Brent Spence Bridge project could cost you more than time and patience

CINCINNATI - Would you be willing to pay a toll every time you cross the Brent Spence Bridge?

You might not have a choice. Local and state leaders are looking into the possibility of a public-private partnership to help fund the $2.4 billion bridge. Public-private partnerships typically involve tolling.

The Hamilton County Transportation Improvement District met Tuesday to hear from two national firms interested in financing and building the new bridge.

Representatives from New York based HNTB and Canada based RBC will discuss their plans for the public-private partnership that could get the bridge project underway.

The Brent Spence Bridge is the most heavily traveled bridge in the Tri-State, carrying more than 160,000 vehicles daily.

"It is congested everyday as we know in this region, it is also a public safety hazard," said Todd Portune, Hamilton County Commissioner and a member of the Hamilton County Transportation District.

Representatives from HNTB and RBC say tolling may be an option to pay for the new bridge.

"A public-public entity can be set up for cost recovery so if it takes $2.4 billion to finance the bridge you'll only have to finance the $2.4 billion then whatever the costs of that debt service is, the tolls will be set just for operations and maintenance and whatever it cost to finance the facility," said a representative from RBC.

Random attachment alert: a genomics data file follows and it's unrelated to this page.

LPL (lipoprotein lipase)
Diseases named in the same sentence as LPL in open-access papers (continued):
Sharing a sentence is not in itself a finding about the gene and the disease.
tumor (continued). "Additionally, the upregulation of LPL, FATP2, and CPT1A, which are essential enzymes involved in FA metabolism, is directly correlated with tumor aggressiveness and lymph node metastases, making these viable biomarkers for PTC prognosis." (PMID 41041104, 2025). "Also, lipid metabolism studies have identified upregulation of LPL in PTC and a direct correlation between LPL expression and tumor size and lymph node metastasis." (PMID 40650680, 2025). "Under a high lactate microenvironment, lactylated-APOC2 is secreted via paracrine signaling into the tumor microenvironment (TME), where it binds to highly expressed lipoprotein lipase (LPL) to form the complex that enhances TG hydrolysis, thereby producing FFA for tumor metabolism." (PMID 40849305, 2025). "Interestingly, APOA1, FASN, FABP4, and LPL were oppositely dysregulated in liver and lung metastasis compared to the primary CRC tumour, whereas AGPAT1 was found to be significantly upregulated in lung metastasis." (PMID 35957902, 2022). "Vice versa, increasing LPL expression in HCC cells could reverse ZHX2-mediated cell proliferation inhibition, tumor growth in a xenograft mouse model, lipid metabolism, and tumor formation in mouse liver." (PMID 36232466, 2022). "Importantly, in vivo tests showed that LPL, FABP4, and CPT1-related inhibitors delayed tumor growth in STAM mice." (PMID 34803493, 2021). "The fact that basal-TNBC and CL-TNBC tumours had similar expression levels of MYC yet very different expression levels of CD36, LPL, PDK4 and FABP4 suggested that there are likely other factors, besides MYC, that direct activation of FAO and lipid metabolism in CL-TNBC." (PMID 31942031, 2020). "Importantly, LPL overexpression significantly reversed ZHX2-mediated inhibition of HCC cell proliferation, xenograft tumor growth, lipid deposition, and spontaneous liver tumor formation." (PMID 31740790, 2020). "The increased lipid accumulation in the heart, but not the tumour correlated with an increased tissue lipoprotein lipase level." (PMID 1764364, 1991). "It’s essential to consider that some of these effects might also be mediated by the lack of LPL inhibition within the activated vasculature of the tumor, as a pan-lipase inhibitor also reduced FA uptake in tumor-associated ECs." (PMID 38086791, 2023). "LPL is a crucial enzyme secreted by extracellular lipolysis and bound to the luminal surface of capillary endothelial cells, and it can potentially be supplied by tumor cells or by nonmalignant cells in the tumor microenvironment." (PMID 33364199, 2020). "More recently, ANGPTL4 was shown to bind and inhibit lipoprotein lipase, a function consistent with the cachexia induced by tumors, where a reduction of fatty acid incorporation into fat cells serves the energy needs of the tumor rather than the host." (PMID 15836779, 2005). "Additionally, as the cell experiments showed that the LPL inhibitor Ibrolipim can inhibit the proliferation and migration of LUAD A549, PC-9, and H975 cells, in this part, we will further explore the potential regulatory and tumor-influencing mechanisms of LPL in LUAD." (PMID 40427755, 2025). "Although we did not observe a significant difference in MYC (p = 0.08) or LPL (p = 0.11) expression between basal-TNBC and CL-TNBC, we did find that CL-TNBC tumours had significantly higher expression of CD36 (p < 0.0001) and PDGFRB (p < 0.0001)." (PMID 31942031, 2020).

Both Ohio Gov. John Kasich and Kentucky Gov. Steve Beshear have expressed their support for tolling the multi-billion dollar project. 

Hamilton County Commissioner Todd Portune says tolling may be the best way to get the project moving.

"We will have taken the Brent Spence Bridge project from the conceptual and theoretical and moved it into the realm of the practical and achievable," Portune said.

The idea is making some Covington residents uneasy.

"You've got a bunch of hard workers going back and forth, back and forth they are not going to want to stop, pay a toll, then go to work that will be nothing but a congestion anyway," said Scott Golz from Covington.

Some local city leaders agree.

"Since you use the bridge everyday on my observation as a frequent user of that bridge if it becomes a tolled bridge people will just jump on the Clay Wade Bailey Bridge or the suspension bridge or the big mack bridge to avoid the toll and then overstressing those bridges," said Bill Seit a board member of the Hamilton County Transportation District.

RCB says you can also place more of the burden on drivers from outside the region, rather than its residents. For example, electronic tolling to measure those vehicles traveling from out of town.

Members of the transportation district are looking into all of those options.

The Hamilton County TID will hear one more presentation in July from Madrid, Spain based Isolux.

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